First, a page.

Beth: I see our house with a light olive green body, bright white trim, and dark red shutters.
The fact is that men and women may really see color differently. About 50% of women are tetrachromatic which means they have four types of cone receptors instead of three. Cone receptors are cells located in the retina that are responsible for our both our vision of color and the detail in which we see it. Just having more or less cone receptors isn't the whole story. It turns out that even with people with the same number of cone receptors the interpretation of color can vary greatly. Human beings have a color experience which means that we relate to color as it relates to experiences in the world because our brain does an automatic color correction so things appear "right" to us despite wearing sunglasses, colored lenses, or colored lighting. So my brain interprets color differently from Steve's brain. (Clearly my brain's interpretation is the correct interpretation therefore my color choices are superior, right?)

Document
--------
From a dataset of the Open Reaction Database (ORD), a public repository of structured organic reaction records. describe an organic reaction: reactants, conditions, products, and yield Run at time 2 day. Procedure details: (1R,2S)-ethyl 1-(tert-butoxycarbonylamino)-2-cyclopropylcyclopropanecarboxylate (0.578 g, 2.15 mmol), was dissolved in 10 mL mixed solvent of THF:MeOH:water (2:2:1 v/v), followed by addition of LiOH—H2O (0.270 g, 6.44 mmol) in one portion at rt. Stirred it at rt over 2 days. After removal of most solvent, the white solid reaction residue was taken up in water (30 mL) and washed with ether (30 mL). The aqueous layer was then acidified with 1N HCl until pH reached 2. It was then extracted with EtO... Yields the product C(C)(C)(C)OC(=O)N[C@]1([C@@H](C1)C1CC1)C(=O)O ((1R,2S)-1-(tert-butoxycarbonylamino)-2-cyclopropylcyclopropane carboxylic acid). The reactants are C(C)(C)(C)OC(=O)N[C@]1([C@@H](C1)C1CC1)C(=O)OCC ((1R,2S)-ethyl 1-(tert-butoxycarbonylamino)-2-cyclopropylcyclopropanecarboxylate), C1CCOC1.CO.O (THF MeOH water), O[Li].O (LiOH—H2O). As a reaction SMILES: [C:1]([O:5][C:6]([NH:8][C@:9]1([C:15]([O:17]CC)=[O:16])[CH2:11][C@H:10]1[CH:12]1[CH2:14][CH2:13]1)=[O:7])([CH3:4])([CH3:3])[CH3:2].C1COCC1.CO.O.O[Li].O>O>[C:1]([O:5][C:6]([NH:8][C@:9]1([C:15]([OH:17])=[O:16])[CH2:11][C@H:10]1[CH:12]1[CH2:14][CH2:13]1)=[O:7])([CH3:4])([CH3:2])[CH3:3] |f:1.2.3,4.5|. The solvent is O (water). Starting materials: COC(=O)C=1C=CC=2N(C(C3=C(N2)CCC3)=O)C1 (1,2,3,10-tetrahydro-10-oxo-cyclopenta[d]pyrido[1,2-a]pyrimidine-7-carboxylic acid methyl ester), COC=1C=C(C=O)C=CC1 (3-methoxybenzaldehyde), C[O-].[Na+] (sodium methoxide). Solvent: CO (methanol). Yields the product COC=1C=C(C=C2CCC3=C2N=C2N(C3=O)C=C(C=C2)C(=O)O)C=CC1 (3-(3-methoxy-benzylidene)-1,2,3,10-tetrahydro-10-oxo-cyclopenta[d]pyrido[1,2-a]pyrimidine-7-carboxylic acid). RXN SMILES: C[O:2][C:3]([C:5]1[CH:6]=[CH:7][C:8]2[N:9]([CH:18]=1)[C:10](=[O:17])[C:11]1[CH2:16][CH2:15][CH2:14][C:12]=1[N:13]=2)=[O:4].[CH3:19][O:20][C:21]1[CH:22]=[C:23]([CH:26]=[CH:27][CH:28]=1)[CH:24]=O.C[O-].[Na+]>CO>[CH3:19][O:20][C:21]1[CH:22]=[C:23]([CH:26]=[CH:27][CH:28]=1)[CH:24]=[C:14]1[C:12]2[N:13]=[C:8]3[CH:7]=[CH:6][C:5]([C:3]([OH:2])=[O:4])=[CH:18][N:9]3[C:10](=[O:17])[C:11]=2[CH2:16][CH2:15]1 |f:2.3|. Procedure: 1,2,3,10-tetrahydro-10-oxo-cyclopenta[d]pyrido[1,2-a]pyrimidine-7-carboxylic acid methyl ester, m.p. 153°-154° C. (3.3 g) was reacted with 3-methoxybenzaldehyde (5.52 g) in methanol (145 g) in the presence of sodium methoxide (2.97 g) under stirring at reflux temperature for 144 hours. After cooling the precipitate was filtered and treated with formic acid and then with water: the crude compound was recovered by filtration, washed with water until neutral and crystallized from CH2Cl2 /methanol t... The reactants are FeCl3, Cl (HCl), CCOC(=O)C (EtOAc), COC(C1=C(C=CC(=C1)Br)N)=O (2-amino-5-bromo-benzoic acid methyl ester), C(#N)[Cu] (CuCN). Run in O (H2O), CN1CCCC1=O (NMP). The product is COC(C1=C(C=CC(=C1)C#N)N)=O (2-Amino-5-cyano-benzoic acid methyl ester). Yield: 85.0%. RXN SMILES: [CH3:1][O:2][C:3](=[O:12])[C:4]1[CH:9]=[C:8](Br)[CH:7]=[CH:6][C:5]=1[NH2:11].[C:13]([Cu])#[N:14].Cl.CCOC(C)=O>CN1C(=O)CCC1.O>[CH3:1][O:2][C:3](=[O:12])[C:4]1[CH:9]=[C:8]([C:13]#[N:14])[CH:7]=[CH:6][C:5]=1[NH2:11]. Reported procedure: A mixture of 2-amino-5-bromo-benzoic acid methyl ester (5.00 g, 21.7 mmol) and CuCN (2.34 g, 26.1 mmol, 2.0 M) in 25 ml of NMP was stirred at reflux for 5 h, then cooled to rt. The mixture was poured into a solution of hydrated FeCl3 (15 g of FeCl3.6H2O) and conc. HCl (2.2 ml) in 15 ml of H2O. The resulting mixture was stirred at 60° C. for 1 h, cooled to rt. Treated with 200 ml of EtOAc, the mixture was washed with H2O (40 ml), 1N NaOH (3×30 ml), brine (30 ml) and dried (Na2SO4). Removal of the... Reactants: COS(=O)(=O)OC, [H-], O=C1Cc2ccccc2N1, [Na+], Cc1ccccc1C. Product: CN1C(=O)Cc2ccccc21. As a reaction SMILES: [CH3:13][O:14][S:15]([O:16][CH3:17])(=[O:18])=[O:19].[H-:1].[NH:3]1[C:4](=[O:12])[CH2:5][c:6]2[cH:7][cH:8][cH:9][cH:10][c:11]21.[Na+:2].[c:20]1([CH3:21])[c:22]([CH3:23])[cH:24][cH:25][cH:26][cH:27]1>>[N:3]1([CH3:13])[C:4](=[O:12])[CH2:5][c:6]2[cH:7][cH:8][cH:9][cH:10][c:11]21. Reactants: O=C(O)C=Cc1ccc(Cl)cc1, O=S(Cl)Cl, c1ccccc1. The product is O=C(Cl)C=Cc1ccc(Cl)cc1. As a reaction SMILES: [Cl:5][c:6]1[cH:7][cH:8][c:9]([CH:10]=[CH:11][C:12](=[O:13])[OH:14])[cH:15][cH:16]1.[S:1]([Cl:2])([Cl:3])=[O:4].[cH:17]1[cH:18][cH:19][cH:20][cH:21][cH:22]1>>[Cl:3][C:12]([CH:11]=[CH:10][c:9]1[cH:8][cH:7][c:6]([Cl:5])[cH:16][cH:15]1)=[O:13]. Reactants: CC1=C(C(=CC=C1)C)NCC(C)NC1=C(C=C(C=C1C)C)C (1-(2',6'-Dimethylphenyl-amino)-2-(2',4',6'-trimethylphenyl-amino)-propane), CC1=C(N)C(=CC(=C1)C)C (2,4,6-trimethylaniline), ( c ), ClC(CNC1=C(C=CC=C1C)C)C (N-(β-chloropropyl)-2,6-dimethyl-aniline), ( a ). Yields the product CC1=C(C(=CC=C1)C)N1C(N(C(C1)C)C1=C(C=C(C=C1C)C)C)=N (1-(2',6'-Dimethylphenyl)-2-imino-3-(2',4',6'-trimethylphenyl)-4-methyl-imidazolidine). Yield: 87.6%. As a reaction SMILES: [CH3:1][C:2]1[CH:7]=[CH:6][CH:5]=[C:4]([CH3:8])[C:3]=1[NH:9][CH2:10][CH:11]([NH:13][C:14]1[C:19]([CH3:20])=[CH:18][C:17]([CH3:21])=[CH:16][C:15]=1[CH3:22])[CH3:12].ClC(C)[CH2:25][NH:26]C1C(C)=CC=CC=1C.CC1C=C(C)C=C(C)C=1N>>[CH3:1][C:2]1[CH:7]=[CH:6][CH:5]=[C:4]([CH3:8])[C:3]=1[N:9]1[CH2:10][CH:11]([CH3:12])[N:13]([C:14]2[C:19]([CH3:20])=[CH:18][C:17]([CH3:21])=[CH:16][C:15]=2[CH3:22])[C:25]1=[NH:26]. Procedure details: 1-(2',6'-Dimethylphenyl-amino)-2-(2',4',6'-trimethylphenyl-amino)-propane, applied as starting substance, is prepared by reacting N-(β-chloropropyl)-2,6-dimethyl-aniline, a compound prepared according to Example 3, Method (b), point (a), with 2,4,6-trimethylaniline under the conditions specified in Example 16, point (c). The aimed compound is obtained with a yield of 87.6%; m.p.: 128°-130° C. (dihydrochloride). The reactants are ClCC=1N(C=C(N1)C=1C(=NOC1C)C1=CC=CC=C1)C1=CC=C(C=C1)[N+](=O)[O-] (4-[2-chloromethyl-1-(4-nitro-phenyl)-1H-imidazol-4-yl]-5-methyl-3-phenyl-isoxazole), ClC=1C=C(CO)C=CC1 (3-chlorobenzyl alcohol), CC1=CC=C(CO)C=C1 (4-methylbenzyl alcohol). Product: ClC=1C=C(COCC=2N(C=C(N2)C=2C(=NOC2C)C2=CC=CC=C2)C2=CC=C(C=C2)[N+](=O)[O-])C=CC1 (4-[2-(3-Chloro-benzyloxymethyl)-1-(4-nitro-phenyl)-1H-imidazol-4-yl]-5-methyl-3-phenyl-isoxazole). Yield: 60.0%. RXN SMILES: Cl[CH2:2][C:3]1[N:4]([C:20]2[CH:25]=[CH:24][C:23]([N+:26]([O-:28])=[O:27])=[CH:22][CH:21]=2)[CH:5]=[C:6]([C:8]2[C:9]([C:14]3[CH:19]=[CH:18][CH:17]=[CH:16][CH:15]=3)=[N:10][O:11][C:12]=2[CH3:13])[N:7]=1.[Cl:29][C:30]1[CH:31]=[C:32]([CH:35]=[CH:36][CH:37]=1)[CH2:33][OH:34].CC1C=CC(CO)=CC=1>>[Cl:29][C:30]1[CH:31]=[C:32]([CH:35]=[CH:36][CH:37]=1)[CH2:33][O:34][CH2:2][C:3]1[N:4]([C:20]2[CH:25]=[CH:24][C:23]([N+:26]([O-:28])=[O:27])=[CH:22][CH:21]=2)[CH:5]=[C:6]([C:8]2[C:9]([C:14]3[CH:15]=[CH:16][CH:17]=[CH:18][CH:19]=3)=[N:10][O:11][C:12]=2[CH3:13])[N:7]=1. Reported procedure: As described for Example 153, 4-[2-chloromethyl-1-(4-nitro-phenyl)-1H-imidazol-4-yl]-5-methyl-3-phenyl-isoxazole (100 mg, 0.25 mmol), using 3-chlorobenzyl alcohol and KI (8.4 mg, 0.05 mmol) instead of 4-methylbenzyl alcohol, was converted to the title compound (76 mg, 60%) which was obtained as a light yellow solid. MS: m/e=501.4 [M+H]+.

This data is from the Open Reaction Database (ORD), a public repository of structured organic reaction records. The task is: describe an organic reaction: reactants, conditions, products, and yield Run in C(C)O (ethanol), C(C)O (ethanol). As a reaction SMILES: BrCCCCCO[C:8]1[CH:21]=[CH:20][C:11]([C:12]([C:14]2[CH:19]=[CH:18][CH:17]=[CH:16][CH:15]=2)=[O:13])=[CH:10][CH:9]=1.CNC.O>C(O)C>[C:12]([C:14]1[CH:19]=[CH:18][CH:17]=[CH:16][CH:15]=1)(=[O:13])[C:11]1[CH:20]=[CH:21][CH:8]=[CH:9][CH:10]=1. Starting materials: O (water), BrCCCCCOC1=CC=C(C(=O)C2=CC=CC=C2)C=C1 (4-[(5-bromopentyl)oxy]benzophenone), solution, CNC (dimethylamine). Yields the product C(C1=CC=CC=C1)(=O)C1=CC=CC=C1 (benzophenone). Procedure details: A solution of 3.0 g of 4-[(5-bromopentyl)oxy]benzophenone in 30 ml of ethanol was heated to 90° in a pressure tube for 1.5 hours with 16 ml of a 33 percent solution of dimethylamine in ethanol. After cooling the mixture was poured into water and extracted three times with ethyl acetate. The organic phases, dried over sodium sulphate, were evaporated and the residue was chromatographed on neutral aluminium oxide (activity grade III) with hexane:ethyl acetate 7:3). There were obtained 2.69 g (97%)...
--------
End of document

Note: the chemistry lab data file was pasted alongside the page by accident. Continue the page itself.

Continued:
It's more than just a physical difference. Men and women perceive colors different as part of our different gender experiences. If we go back to our original hunter/gatherer roots women evolved to prefer colors on the red spectrum as berries, fruits, flowering plants, and other necessary foods come in that color. Also, as the primary caretaker of children since time began, women had to perceive variations of red as an indication of fever or rash in our children. Being attune to the red spectrum may have been necessary to save a child's life. Men evolved to look for colors on the blue spectrum: blue sky indicating good weather necessary for hunting, blue water indicating good watering hole where animals may be found. Purple clouds indicating a storm coming. Movement in the shadows indicating attack by an enemy or animal. Seeing variation in the blue spectrum may have meant life or death to the man his tribe.
Well, Steve and I are already ahead of our biology: we both want a green house, it's the depth of color that has us at odds. I always prefer light colors and Steve always prefers darker colors. This doesn't appear to be biological as much as personality preference.
There is one big factor that must be considered that is probably more important than biology, personality, evolution, or societal influence: I am the one who is actually doing the painting!
Light olive green, welcome to the neighborhood!